Commentary

Kreidler: 48 wins not enough for Warriors

Originally Published: April 17, 2008
By Mark Kreidler | Special to ESPN.com

Baron Davis and Don NelsonGlenn James/Getty ImagesDavis and Nelson didn't see eye to eye in the most crucial game of the season.

OAKLAND -- Over here in the Nose-Pressed-Against-the-Window Division, we give you Don Nelson, who will jet off to Maui to mull his career options from one of his multiple properties there, where he'll debate about two nanoseconds before he'll return to the Warriors next season and collect more than $5 million to coach.

On the other side of the locker room, Baron Davis is left to ponder the cosmic meaning of his being benched for the entire second half of the Phoenix game, No. 81 on the schedule. No big deal, really; the ensuing defeat only choked the last life out of Golden State's playoff hopes, while its point guard/leading scorer sat idling at courtside.

And the Warriors themselves? They achieved the finest record of any team that has failed to reach the postseason since the NBA adopted the current playoff format, oh, 24 years ago. Forty-eight victories, and lottery-bound.

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"We deserve to be a playoff team," Nelson said, using history and not current events as his guide. "We're not. And so here we sit."

And sit. (Baron Davis.) And sit. (Baron Davis.) Nelson is already on record with one of his classic Nellie opaqueries on the subject of Baron's benching, explaining with that sort of by-gosh-by-golly voice of his that the guard went 2-for-13 in the first half against Phoenix, and, gee whiz, you can't beat the Suns shooting like that. Hearing Nellie careen off in that oratorical direction, one could be forgiven for assuming that the coach must bench his best guys all the time when they go cold for a half.

Well, no. Seldom, in fact, does Nelson hew to the credo that teams can succeed by sitting their talent. We can safely assume two things: There's more to the story than Nelson or Davis is saying (and certainly more to it than the mere fact of Davis celebrating his birthday with friends the night before in Phoenix -- as if he were the first NBA player to, you know, stay up late); and whatever that story is, Nelson won't tell it.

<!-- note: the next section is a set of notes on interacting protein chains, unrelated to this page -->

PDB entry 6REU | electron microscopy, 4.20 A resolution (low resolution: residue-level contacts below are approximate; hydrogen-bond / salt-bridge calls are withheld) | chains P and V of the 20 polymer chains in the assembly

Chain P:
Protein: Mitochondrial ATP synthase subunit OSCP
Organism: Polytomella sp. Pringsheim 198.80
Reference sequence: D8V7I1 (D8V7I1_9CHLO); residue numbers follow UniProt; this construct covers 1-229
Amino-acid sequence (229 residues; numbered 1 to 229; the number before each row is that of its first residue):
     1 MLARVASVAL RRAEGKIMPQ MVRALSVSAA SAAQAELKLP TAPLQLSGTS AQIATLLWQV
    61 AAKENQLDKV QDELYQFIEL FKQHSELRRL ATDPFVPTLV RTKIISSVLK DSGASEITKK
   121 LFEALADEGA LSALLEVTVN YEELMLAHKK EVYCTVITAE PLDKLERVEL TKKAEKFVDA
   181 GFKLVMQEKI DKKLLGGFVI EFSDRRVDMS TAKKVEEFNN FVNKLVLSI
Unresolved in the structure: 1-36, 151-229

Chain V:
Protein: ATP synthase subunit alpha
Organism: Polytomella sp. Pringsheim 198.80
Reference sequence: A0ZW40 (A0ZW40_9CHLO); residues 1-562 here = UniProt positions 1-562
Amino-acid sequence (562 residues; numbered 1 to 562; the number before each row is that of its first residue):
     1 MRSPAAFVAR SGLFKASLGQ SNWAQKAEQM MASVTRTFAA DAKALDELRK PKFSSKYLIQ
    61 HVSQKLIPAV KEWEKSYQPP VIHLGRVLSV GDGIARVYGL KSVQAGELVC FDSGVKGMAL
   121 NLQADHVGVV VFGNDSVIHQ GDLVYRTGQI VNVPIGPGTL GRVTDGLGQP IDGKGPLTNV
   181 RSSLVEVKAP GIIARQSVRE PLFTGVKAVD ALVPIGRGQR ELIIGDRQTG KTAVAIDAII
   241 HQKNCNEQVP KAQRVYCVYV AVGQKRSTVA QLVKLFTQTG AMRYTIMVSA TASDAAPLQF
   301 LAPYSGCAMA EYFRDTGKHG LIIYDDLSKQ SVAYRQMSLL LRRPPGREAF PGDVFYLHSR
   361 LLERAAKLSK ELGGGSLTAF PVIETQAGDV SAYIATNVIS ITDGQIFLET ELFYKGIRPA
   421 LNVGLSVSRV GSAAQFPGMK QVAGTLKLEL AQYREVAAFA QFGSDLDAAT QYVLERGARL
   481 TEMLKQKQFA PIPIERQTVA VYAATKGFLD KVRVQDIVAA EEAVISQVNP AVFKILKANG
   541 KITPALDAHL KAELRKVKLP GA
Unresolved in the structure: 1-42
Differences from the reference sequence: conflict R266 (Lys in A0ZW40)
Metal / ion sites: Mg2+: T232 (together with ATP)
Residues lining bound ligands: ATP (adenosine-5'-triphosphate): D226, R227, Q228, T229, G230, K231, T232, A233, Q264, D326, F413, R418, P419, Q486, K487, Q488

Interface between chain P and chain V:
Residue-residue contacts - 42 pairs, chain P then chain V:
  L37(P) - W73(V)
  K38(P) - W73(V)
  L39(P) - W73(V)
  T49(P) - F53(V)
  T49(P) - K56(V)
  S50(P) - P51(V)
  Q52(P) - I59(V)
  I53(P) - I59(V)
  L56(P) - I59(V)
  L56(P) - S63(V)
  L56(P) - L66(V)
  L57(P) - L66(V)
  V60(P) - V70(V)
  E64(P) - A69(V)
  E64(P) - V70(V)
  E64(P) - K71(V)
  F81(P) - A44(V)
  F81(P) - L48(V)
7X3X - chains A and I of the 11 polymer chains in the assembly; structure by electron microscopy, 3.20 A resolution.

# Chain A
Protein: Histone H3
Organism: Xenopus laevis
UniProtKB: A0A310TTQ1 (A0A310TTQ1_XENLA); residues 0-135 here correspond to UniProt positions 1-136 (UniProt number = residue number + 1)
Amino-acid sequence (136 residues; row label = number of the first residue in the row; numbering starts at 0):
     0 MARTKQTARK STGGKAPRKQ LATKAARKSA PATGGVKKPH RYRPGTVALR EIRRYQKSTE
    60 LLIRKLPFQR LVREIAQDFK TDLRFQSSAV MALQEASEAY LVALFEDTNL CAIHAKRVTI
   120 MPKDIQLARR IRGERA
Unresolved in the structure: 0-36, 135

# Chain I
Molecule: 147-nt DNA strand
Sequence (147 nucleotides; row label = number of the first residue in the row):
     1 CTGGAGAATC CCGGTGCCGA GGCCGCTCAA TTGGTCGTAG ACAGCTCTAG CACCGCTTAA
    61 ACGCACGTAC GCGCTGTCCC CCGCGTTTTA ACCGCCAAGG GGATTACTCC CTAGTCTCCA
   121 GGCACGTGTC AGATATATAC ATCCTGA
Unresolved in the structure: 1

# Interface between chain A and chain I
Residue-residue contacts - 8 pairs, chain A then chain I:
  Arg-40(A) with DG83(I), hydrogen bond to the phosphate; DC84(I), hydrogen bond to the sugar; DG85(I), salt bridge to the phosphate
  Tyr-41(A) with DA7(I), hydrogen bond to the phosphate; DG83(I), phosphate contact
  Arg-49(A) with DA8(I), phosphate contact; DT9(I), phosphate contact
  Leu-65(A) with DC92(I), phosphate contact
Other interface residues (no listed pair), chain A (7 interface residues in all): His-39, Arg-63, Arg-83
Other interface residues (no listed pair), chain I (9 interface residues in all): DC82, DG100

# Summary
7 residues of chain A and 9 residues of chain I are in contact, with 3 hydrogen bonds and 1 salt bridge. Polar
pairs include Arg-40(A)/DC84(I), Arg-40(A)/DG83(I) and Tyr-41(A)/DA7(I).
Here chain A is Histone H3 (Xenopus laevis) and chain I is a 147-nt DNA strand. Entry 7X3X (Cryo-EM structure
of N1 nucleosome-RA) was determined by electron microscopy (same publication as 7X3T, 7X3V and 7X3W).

So let's push on to what we're fairly certain of. First, Nelson, who turns 68 this month, will be back coaching the Warriors next season. He has never left money on the table -- in fact, he'll be back in Dallas this summer, in arbitration, to attempt to wrench from Mavs owner Mark Cuban the $6.5 million Nellie says he's owed in deferred compensation -- and he won't start now.

Second, Davis, who said after Wednesday night's season-ending loss to Seattle that he has no problem with Nelson despite the benching ("We've got each other's backs," the guard intoned), will be right there with him. Davis will exercise his option on a $17 million-plus salary for 2008-09, effectively tethering him to the Warriors, because almost nobody could pick up that kind of contract without all sorts of movement and trouble.

And third, 48-34 just doesn't buy what it used to out West -- and it won't next season, either.

"We still had a great season," said guard Monta Ellis. "We can hold our heads up. Forty-eight wins and still didn't make the playoffs -- it just shows you how tough the West is. We tried. That's all we can say."

Aside from the obvious, which is that Jason Richardson (traded for payroll reasons) might have been worth a few crucial victories to the Warriors down the stretch. Nelson knows that his team is too shallow and too young off the bench to run with the big dogs in the Western Conference. In the always-popular dream sequence, the Warriors would be the No. 4 seed in the East, with home-court advantage against Cleveland in the first round, but in the real world, it may well take 50 wins again next season to guarantee a spot in the playoffs in the West.

Warriors GM Chris Mullin has to be nimble. He needs a real backup for Davis at the point, and he could use a shot-blocking presence anywhere on the floor. But with Nelson reiterating Wednesday how important it is for Golden State's ownership to remain under the luxury-tax threshold, Mullin is going to have to fill those needs either through outright luck (an outrageous good spin of the NBA lottery wheel) or a crafty -- read "cheap" -- free-agent signing.

Lost amid the shouting is the fact that the Warriors staged a six-game improvement over their regular season a year ago. Of course, that season peaked with the team's stunning first-round playoff dispatch of Dallas. This year, not so much.

Mullin already has said that he expects Nelson and Davis back, and that restricted free agents Andris Biedrins and Ellis will return. Nelson thus will again coach a team that features three 20-point scorers -- Davis, Ellis and Stephen Jackson -- and not much defense. Nellie thinks highly of two of this season's rookies, Italian guard Marco Belinelli and former North Carolina forward Brandan Wright.

Is it enough? It is not enough by half. After a dozen-year dry spell, the Warriors returned to the playoffs in 2007, only to be confronted in the spring of '08 by the realities of lousy timing. The West, collectively, got terrific. "We deserve to be a playoff team" didn't quite keep pace.

Mark Kreidler's book "Six Good Innings", about the curious ability of one American town to consistently win Little League championships, will be released on July 1 and can be pre-ordered now. His book "Four Days to Glory" has been optioned for film/TV development by ESPN Original Entertainment. A regular contributor to ESPN.com, Kreidler can be reached at mark@markkreidler.com.